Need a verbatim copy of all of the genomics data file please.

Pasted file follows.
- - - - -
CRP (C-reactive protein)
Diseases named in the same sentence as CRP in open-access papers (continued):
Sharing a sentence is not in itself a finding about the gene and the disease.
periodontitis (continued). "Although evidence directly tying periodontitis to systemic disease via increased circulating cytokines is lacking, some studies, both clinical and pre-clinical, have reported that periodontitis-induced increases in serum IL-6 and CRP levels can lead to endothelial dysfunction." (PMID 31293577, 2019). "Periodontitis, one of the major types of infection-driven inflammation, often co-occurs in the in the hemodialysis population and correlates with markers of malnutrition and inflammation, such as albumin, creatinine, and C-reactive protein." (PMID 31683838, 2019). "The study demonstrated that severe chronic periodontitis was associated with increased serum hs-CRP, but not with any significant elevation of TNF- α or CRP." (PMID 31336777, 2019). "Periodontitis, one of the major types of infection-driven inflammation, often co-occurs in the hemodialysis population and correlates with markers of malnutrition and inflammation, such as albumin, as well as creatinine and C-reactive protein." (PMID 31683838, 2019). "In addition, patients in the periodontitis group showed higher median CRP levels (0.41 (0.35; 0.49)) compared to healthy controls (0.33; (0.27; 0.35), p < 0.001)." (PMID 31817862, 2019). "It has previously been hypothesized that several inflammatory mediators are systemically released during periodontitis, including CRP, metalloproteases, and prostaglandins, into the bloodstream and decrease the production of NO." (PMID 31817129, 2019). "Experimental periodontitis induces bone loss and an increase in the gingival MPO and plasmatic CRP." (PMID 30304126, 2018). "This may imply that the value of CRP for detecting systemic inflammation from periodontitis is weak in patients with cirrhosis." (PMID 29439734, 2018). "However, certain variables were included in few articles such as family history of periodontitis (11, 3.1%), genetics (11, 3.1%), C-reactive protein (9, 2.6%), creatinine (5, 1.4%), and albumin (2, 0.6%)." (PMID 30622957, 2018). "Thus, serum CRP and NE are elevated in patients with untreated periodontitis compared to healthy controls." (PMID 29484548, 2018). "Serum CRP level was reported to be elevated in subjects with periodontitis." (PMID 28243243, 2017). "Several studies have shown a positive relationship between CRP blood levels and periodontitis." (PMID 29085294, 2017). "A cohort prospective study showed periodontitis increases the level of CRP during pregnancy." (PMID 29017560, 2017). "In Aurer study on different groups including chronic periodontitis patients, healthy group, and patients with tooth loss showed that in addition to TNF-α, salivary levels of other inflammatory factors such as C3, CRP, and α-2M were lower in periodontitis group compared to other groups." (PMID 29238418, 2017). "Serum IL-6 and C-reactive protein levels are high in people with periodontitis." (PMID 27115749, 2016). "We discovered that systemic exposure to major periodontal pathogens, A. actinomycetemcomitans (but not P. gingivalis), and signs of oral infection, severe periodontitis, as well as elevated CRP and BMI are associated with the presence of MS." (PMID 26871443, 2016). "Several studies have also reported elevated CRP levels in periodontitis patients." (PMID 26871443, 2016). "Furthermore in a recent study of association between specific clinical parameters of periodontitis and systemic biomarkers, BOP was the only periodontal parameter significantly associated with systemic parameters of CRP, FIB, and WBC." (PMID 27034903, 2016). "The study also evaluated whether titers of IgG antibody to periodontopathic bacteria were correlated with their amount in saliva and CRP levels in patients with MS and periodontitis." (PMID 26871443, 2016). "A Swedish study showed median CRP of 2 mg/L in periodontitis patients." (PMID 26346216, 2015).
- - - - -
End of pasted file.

CRP (C-reactive protein)
Diseases named in the same sentence as CRP in open-access papers (continued):
Sharing a sentence is not in itself a finding about the gene and the disease.
periodontitis (continued). "Although evidence directly tying periodontitis to systemic disease via increased circulating cytokines is lacking, some studies, both clinical and pre-clinical, have reported that periodontitis-induced increases in serum IL-6 and CRP levels can lead to endothelial dysfunction." (PMID 31293577, 2019). "Periodontitis, one of the major types of infection-driven inflammation, often co-occurs in the in the hemodialysis population and correlates with markers of malnutrition and inflammation, such as albumin, creatinine, and C-reactive protein." (PMID 31683838, 2019). "The study demonstrated that severe chronic periodontitis was associated with increased serum hs-CRP, but not with any significant elevation of TNF- α or CRP." (PMID 31336777, 2019). "Periodontitis, one of the major types of infection-driven inflammation, often co-occurs in the hemodialysis population and correlates with markers of malnutrition and inflammation, such as albumin, as well as creatinine and C-reactive protein." (PMID 31683838, 2019). "In addition, patients in the periodontitis group showed higher median CRP levels (0.41 (0.35; 0.49)) compared to healthy controls (0.33; (0.27; 0.35), p < 0.001)." (PMID 31817862, 2019). "It has previously been hypothesized that several inflammatory mediators are systemically released during periodontitis, including CRP, metalloproteases, and prostaglandins, into the bloodstream and decrease the production of NO." (PMID 31817129, 2019). "Experimental periodontitis induces bone loss and an increase in the gingival MPO and plasmatic CRP." (PMID 30304126, 2018). "This may imply that the value of CRP for detecting systemic inflammation from periodontitis is weak in patients with cirrhosis." (PMID 29439734, 2018). "However, certain variables were included in few articles such as family history of periodontitis (11, 3.1%), genetics (11, 3.1%), C-reactive protein (9, 2.6%), creatinine (5, 1.4%), and albumin (2, 0.6%)." (PMID 30622957, 2018). "Thus, serum CRP and NE are elevated in patients with untreated periodontitis compared to healthy controls." (PMID 29484548, 2018). "Serum CRP level was reported to be elevated in subjects with periodontitis." (PMID 28243243, 2017). "Several studies have shown a positive relationship between CRP blood levels and periodontitis." (PMID 29085294, 2017). "A cohort prospective study showed periodontitis increases the level of CRP during pregnancy." (PMID 29017560, 2017). "In Aurer study on different groups including chronic periodontitis patients, healthy group, and patients with tooth loss showed that in addition to TNF-α, salivary levels of other inflammatory factors such as C3, CRP, and α-2M were lower in periodontitis group compared to other groups." (PMID 29238418, 2017). "Serum IL-6 and C-reactive protein levels are high in people with periodontitis." (PMID 27115749, 2016). "We discovered that systemic exposure to major periodontal pathogens, A. actinomycetemcomitans (but not P. gingivalis), and signs of oral infection, severe periodontitis, as well as elevated CRP and BMI are associated with the presence of MS." (PMID 26871443, 2016). "Several studies have also reported elevated CRP levels in periodontitis patients." (PMID 26871443, 2016). "Furthermore in a recent study of association between specific clinical parameters of periodontitis and systemic biomarkers, BOP was the only periodontal parameter significantly associated with systemic parameters of CRP, FIB, and WBC." (PMID 27034903, 2016). "The study also evaluated whether titers of IgG antibody to periodontopathic bacteria were correlated with their amount in saliva and CRP levels in patients with MS and periodontitis." (PMID 26871443, 2016). "A Swedish study showed median CRP of 2 mg/L in periodontitis patients." (PMID 26346216, 2015).